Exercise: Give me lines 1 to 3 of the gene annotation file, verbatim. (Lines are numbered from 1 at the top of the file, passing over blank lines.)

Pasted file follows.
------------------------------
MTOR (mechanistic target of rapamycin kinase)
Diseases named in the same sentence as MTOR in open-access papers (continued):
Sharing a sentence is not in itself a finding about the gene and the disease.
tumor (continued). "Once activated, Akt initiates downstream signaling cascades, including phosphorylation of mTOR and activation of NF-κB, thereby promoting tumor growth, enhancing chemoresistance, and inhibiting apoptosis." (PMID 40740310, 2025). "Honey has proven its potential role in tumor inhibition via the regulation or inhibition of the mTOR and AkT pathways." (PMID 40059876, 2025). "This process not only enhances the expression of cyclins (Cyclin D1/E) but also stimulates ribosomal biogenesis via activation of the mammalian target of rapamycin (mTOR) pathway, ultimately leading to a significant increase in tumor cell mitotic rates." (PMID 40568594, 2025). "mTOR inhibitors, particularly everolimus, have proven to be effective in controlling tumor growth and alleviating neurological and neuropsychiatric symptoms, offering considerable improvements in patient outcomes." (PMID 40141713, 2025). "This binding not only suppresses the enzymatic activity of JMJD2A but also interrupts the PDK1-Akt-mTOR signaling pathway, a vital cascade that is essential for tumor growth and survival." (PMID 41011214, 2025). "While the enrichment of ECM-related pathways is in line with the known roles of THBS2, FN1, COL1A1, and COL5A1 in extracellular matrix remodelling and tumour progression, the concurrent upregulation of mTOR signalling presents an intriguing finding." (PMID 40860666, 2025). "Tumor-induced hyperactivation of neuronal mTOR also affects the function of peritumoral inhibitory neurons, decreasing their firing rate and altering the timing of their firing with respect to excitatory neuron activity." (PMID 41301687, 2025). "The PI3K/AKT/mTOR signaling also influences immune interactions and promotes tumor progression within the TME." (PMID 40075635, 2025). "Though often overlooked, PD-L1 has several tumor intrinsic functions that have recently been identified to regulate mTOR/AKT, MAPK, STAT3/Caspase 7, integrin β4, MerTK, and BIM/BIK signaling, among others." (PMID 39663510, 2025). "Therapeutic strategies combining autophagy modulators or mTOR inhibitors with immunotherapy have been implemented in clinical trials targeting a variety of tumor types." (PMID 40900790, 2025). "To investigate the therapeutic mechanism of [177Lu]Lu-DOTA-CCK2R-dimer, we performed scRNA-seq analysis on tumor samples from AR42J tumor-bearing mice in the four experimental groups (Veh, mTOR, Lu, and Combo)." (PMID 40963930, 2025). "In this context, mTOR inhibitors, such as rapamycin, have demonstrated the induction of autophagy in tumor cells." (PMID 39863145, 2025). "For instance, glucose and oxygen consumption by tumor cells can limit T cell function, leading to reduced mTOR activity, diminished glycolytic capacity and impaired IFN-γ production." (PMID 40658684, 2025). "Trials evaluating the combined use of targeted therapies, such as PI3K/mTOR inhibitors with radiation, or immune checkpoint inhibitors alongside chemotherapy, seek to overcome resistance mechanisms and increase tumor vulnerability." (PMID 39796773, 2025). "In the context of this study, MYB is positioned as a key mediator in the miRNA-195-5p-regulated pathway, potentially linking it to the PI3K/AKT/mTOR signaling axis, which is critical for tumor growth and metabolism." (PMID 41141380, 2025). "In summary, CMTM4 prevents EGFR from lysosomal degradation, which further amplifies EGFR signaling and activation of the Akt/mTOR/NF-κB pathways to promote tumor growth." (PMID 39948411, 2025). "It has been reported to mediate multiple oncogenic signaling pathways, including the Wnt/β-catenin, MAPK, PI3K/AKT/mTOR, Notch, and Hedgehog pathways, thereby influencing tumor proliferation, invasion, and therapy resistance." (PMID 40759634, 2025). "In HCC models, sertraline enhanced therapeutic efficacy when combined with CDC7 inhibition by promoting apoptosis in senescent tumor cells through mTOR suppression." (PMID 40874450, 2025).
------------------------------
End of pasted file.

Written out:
MTOR (mechanistic target of rapamycin kinase)
Diseases named in the same sentence as MTOR in open-access papers (continued):
Sharing a sentence is not in itself a finding about the gene and the disease.